Apple is hosting its developer conference every year in June and this year was no exception. At WWDC21, we’ve got first look at the new iOS 15, iPadOS 15, macOS Monterey, and watchOS 8.
There were also rumors saying the new MacBook Pro 13 and 16 running on a successor to the M1 chip will appear on stage. But none of that happened. This year’s WWDC21 was only about software, as is usually the case.
I not going to mention all of the latest features new operating systems will bring, just the ones I consider to be most useful or impressive for me.
With remote work happening everywhere a lot of people are doing a ton of video conferencing every day. Apple realizes that and new FaceTime should bring Zoom-like features and more.
One of the biggest improvements is the ability to schedule and share FaceTime calls with a unique web link. And through this link even people with Windows and Android can join the call. It’s for the first time you can use FaceTime on other than Apple devices.
New Grid view shows people on the screen in the same-size titles with the speaker being highlighted and you can use portrait mode to blur the background behind you. Apple is also adding new microphone modes, like Voice Isolation which minimizes background noise, or Wide Spectrum where the ambient sound is unfiltered. There is also support for spatial audio, the ability to share your screen and listen and watch together features for synced playback with your friends.
Safari is getting a visual overhaul with a streamlined tab bar that takes up less space and floating tabs. Tab groups is a new useful feature that lets you save and organize tabs to your liking. If you are planning a trip, you can create Tab group called Travel and add relevant pages to this tab group, so you have everything in one place. Tab groups are synchronized across your Apple devices.
Better multitasking and widgets on the iPad
Apple is improving in iPadOS 15 how multitasking works on the iPad. There is a new multitasking menu at the center top of the screen appearing as three dots. After tapping them you can create a full screen, Slide Over or Split View. In Split View, you can swipe down from the top of the app you want to replace and then choose a new one.
When Apple launched new widgets last year, you could place them anywhere on the screen in the case of the iPhone. On the iPad, widgets were surprisingly only available in the sidebar. With the iPadOS 15, it’s changing and widgets can be placed anywhere on the screen and in different sizes. App Library will be also present on the iPad which automatically organizes your apps into categories.
With Universal Control Apple is once again showing how its products can seamlessly interact with each other. This feature allows you to control with one device other devices. As Apple describes it: “A single keyboard and mouse or trackpad now work seamlessly between your Mac and iPad. Move your cursor from your Mac to your iPad, type on your Mac and watch the words show up on iPad, or even drag and drop content from one device to another.” To have a better understanding of how it works, watch the video below:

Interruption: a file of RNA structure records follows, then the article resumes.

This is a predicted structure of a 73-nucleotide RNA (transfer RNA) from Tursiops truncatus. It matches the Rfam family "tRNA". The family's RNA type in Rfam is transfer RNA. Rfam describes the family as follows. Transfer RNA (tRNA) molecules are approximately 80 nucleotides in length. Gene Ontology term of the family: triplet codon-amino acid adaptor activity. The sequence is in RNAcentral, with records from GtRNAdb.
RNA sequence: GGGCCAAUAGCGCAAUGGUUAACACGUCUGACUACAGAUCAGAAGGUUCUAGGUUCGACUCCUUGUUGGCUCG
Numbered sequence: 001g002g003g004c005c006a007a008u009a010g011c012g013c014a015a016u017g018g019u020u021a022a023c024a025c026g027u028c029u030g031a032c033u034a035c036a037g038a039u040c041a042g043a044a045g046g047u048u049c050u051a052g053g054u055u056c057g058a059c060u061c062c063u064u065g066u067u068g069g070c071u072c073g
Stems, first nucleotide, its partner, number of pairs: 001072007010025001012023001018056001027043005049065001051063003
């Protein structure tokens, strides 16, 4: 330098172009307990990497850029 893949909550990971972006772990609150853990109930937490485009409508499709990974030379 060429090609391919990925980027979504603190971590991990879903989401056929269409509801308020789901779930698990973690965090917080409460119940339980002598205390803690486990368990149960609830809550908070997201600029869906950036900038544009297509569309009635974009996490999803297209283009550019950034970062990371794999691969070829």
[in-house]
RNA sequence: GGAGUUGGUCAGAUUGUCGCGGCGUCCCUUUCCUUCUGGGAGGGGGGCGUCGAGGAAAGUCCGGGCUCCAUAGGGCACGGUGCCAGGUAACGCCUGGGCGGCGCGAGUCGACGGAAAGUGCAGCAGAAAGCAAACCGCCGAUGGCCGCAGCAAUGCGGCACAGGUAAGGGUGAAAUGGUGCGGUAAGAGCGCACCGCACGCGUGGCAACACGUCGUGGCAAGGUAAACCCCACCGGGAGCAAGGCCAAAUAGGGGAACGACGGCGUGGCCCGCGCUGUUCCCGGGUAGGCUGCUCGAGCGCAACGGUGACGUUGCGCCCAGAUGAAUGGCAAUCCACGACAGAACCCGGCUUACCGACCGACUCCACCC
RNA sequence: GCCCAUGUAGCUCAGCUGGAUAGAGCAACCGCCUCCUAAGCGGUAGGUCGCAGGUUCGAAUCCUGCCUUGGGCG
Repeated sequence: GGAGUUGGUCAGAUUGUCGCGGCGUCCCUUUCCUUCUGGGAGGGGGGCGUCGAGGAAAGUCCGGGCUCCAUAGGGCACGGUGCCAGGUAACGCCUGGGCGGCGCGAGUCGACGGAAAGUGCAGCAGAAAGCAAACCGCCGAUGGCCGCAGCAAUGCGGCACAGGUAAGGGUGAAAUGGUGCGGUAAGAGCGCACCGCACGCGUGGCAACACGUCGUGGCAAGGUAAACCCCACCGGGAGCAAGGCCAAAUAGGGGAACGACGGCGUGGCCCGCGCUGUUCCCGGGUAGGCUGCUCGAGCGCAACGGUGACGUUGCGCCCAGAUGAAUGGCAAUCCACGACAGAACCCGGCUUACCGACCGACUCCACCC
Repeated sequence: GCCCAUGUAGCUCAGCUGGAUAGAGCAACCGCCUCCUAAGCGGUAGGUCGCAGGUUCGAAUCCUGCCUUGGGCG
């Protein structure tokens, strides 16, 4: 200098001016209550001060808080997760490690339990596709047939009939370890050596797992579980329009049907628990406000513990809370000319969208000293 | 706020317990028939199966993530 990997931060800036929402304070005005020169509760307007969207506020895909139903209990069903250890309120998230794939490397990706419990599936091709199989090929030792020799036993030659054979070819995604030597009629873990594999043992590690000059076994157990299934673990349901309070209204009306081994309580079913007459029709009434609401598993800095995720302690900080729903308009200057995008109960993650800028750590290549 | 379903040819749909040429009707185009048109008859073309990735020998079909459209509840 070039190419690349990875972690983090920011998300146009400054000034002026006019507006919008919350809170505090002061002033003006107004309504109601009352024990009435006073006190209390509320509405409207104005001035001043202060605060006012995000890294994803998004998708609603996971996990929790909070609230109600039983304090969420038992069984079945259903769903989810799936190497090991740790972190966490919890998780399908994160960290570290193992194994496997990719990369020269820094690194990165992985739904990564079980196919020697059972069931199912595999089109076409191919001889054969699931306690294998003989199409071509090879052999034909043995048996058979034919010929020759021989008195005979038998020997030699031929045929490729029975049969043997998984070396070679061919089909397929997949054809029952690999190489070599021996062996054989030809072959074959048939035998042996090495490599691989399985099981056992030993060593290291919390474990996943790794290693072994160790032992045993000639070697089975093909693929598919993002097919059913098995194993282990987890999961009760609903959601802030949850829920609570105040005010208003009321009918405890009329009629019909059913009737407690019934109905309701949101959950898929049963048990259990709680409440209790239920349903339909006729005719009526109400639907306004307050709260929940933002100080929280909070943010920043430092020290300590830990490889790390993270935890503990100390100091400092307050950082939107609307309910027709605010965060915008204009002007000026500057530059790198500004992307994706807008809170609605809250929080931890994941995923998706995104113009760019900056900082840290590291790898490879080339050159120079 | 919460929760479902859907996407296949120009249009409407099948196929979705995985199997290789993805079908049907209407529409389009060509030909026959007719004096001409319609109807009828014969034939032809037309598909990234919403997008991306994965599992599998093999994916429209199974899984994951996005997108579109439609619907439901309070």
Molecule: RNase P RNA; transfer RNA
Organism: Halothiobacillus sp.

Live Text and Visual Look Up
Live Text gives your device ability to recognize text in photos. It uses on-device machine learning to detect text and allows you to take various actions. If there is a phone number on a photo, you can tap on it to make a call. Or you can copy and paste text, open a website, and more.
Live Text also understands seven different languages (English, Chinese, French, Italian, German, Portuguese, and Spanish), so you can take a picture of a menu in French and have it translated to English with a few taps.
Another feature is Visual Look Up which tells you more about objects or scenes in your photos. You can take a photo of the Eiffel tower, Visual Look Up will recognize it and provide you with more info. You can learn that way about landmarks, works of art, dog breeds, plants, and more.
Build apps on the iPad
Swift Playgrounds is an iPad app that teaches you the basics of Swift programming. But now Apple is bringing the app capability to a new level. You will be able not just to learn to code, but also to build real apps with SwiftUI which can be published on the App Store.
To be able to create iOS or iPadOS apps you needed Mac before. Now, it will be possible on the iPad. And Swift Playground is going to support improved code completion, so you’ll get suggestions for your code.
iCloud+ and privacy protection
Apple continues to adding privacy features like the new App Privacy Report which shows “how apps are using the permissions you’ve granted them, which third-party domains they contact, and how recently they made contact.”
We are also getting iCloud+ which brings other privacy-oriented features. One of them is iCloud Private Relay, which lets you connect to any network and browse with Safari in a more secure and private way. It encrypts your traffic and uses two separate internet relays so no one can use your IP address, location, or browsing activity. It’s similar functionality you’ll get with a VPN.
Hide My Email feature generates unique email addresses that forward to your inbox, so you don’t need to share your actual email address when signing up for a newsletter, etc. This feature is built into Mail, Safari, and iCloud.
This is a summary of some of the features, but much more is coming with iOS 15, iPadOS 15, and macOS Monterey. There are also Quick Notes, Focus mode, redesigned notifications, Maps improvements, Shortcuts coming to the Mac, just to name a few others. New updates should be available sometime this fall. You can try public beta starting next month.